Next, provide more detailed information about your practice. Use your answers to the questions in the Getting Started section above to describe the population you serve, the services you offer, and your overall treatment philosophy. Tailor your message to your target audience and emphasize the things that make your practice stand out.

Include a brief professional bio with your name, credentials including any board certifications, background, training, and other professional qualifications. Including a headshot taken by a professional photographer gives your brochure a personal touch and can help form a connection with prospective clients.

Conclude by encouraging your audience to follow up. Don’t hesitate to use a hook that urges your target audience to take action. Encourage prospective clients and referral sources to call for more information, visit your website or schedule an appointment.

Back:
List your contact information, including address, phone number, fax, e-mail and website. Be careful not to list any information that is likely to change soon. Clearly describe your location using a map and directions for driving and taking public transportation, as appropriate to your clientele.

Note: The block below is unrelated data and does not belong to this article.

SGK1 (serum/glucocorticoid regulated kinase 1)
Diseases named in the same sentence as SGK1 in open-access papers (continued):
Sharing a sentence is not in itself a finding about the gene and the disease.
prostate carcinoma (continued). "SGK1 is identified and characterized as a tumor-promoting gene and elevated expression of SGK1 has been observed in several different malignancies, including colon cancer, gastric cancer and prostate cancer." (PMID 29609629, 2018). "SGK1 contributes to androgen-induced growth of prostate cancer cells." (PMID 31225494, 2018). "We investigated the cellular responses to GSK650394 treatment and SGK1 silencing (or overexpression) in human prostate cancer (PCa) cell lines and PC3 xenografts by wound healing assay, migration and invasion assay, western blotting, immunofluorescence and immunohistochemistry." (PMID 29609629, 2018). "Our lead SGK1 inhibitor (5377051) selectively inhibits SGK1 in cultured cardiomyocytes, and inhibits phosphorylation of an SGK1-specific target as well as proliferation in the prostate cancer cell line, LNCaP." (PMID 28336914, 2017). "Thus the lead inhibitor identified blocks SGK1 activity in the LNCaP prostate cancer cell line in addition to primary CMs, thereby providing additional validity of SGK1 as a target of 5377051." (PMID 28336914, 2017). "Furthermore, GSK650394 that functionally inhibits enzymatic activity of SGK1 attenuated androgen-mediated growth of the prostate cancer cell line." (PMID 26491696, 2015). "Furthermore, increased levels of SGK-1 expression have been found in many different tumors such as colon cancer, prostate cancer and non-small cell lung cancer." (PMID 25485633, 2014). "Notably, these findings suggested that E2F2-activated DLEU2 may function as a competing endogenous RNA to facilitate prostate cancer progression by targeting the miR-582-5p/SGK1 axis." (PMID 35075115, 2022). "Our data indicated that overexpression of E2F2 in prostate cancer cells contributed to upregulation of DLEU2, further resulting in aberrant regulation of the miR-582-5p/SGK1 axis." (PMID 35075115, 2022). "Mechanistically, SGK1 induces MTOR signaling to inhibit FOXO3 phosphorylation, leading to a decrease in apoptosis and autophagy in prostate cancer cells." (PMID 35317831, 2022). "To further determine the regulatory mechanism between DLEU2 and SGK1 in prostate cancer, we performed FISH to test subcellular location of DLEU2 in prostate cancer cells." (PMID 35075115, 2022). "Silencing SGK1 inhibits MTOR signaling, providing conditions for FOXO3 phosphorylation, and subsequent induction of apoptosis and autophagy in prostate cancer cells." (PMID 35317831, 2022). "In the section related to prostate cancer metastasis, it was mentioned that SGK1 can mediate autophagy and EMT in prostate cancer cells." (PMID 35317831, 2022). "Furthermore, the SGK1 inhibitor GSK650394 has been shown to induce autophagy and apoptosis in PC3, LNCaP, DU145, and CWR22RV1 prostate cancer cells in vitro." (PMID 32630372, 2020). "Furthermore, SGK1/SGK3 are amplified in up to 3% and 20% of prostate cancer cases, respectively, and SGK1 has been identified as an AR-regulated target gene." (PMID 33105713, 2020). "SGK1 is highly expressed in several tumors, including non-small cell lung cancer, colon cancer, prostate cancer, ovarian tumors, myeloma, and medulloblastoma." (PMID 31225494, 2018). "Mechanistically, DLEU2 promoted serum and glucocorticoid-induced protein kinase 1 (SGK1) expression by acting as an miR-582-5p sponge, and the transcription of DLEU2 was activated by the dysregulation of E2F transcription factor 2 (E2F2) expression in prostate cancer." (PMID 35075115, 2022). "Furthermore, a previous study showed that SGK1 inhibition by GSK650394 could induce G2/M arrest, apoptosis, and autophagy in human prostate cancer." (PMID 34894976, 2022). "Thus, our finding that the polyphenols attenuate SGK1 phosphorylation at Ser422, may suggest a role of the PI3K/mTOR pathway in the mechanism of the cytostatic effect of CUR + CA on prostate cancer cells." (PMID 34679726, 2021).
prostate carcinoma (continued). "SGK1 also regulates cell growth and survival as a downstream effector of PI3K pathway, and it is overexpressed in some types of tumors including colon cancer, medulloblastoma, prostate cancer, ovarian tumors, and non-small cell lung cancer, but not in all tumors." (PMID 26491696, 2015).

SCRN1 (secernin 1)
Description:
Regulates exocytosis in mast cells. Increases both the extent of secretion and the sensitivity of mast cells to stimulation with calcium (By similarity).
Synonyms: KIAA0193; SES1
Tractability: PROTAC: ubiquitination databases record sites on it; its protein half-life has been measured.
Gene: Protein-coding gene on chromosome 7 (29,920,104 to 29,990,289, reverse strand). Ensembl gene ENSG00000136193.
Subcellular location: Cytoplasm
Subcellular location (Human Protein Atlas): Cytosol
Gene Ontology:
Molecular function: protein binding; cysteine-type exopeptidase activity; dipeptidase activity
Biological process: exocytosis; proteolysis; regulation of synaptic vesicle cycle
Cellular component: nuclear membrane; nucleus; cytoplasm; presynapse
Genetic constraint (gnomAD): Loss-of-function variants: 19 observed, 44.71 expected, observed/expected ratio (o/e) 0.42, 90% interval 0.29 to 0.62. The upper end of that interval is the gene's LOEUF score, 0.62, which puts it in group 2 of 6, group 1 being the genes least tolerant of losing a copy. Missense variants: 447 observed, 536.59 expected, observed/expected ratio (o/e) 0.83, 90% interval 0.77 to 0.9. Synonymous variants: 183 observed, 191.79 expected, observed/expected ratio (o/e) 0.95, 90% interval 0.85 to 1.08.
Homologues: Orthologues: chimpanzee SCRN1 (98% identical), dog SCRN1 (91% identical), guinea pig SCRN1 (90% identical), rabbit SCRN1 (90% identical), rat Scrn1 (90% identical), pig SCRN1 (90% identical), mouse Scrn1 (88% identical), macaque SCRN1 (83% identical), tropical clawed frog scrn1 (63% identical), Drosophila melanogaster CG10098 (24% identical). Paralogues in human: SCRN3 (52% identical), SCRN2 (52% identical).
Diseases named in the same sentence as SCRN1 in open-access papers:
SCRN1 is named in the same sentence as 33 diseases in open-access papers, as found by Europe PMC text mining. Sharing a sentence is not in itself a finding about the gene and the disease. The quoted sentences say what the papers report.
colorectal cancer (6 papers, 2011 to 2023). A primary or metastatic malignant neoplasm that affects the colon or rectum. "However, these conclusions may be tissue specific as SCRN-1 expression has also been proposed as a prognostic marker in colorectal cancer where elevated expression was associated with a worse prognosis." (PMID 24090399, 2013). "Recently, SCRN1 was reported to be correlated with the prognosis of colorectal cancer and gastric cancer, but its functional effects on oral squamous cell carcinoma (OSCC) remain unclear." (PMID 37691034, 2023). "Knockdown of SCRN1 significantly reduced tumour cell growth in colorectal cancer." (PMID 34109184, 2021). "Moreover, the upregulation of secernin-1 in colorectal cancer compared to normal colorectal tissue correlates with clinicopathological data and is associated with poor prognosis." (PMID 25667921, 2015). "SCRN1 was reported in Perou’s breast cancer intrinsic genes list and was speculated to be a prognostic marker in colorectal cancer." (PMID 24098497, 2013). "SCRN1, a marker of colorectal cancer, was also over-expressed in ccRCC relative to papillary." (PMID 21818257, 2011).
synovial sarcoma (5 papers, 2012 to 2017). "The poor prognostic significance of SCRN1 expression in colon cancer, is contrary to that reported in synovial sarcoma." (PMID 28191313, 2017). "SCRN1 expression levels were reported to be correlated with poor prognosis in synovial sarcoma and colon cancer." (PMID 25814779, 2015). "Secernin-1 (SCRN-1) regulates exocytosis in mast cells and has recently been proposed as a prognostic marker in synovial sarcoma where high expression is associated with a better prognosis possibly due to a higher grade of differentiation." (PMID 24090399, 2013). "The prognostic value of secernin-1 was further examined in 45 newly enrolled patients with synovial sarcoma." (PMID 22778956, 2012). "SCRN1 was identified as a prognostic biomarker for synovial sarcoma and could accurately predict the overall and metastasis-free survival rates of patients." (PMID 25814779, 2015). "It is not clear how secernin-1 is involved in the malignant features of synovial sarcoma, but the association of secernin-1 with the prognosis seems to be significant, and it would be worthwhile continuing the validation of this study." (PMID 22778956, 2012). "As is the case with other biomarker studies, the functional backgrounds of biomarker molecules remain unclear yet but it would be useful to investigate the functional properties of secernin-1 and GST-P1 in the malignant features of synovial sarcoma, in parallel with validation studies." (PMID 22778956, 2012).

Design Considerations

Should I do it myself? If you have good computer and writing skills, and an eye for aesthetics, you can work directly with a print shop or design your own brochure using desktop publishing tools, such as Microsoft Publisher or Adobe PageMaker. These are excellent tools and can save you money if you have the time and necessary skills. Even so, it’s important to be very honest in assessing your ability to tackle this project on your own. A homemade brochure is unlikely to save you money in the long run if it is poorly designed and doesn’t help market your practice effectively.

How can a good graphic designer help me? Working with a graphic designer who can assist with the content, design, paper selection, and printing process can be a good investment. Many designers have relationships with print shops and can help you get good quality printing at a reasonable price.